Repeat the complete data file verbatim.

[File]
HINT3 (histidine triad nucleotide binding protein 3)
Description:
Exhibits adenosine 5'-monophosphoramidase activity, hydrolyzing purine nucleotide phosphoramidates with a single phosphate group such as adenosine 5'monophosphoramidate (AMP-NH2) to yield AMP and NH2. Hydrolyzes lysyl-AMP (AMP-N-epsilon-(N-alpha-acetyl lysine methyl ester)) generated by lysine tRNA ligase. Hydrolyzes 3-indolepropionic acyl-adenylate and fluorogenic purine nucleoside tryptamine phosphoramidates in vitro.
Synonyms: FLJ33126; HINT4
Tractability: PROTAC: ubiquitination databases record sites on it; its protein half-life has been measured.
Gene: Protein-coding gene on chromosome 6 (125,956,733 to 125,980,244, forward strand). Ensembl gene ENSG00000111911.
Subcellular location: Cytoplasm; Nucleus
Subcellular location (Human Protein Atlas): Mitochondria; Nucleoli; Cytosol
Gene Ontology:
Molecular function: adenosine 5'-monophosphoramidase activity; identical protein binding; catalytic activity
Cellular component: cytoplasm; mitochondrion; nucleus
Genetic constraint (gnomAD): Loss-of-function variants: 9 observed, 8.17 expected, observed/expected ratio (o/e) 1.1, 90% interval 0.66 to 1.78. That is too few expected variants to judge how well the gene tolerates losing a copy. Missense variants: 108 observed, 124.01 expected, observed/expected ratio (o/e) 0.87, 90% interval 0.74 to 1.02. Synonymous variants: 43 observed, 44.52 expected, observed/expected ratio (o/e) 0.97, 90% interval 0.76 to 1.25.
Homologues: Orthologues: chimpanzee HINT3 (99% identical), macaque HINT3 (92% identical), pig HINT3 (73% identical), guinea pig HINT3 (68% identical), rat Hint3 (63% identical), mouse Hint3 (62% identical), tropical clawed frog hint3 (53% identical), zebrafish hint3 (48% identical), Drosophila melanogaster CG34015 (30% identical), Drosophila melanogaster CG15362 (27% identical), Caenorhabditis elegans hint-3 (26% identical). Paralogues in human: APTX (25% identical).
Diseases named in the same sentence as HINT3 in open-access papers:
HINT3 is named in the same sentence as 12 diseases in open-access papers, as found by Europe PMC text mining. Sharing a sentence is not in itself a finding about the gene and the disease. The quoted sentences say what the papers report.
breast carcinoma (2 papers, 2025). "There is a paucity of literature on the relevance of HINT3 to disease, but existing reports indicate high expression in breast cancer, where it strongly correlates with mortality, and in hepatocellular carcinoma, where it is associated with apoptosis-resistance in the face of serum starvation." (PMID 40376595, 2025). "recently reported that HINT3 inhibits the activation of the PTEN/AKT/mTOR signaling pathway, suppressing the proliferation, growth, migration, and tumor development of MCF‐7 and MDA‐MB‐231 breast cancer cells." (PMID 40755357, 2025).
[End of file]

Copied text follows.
HINT3 (histidine triad nucleotide binding protein 3)
Description:
Exhibits adenosine 5'-monophosphoramidase activity, hydrolyzing purine nucleotide phosphoramidates with a single phosphate group such as adenosine 5'monophosphoramidate (AMP-NH2) to yield AMP and NH2. Hydrolyzes lysyl-AMP (AMP-N-epsilon-(N-alpha-acetyl lysine methyl ester)) generated by lysine tRNA ligase. Hydrolyzes 3-indolepropionic acyl-adenylate and fluorogenic purine nucleoside tryptamine phosphoramidates in vitro.
Synonyms: FLJ33126; HINT4
Tractability: PROTAC: ubiquitination databases record sites on it; its protein half-life has been measured.
Gene: Protein-coding gene on chromosome 6 (125,956,733 to 125,980,244, forward strand). Ensembl gene ENSG00000111911.
Subcellular location: Cytoplasm; Nucleus
Subcellular location (Human Protein Atlas): Mitochondria; Nucleoli; Cytosol
Gene Ontology:
Molecular function: adenosine 5'-monophosphoramidase activity; identical protein binding; catalytic activity
Cellular component: cytoplasm; mitochondrion; nucleus
Genetic constraint (gnomAD): Loss-of-function variants: 9 observed, 8.17 expected, observed/expected ratio (o/e) 1.1, 90% interval 0.66 to 1.78. That is too few expected variants to judge how well the gene tolerates losing a copy. Missense variants: 108 observed, 124.01 expected, observed/expected ratio (o/e) 0.87, 90% interval 0.74 to 1.02. Synonymous variants: 43 observed, 44.52 expected, observed/expected ratio (o/e) 0.97, 90% interval 0.76 to 1.25.
Homologues: Orthologues: chimpanzee HINT3 (99% identical), macaque HINT3 (92% identical), pig HINT3 (73% identical), guinea pig HINT3 (68% identical), rat Hint3 (63% identical), mouse Hint3 (62% identical), tropical clawed frog hint3 (53% identical), zebrafish hint3 (48% identical), Drosophila melanogaster CG34015 (30% identical), Drosophila melanogaster CG15362 (27% identical), Caenorhabditis elegans hint-3 (26% identical). Paralogues in human: APTX (25% identical).
Diseases named in the same sentence as HINT3 in open-access papers:
HINT3 is named in the same sentence as 12 diseases in open-access papers, as found by Europe PMC text mining. Sharing a sentence is not in itself a finding about the gene and the disease. The quoted sentences say what the papers report.
breast carcinoma (2 papers, 2025). "There is a paucity of literature on the relevance of HINT3 to disease, but existing reports indicate high expression in breast cancer, where it strongly correlates with mortality, and in hepatocellular carcinoma, where it is associated with apoptosis-resistance in the face of serum starvation." (PMID 40376595, 2025). "recently reported that HINT3 inhibits the activation of the PTEN/AKT/mTOR signaling pathway, suppressing the proliferation, growth, migration, and tumor development of MCF‐7 and MDA‐MB‐231 breast cancer cells." (PMID 40755357, 2025).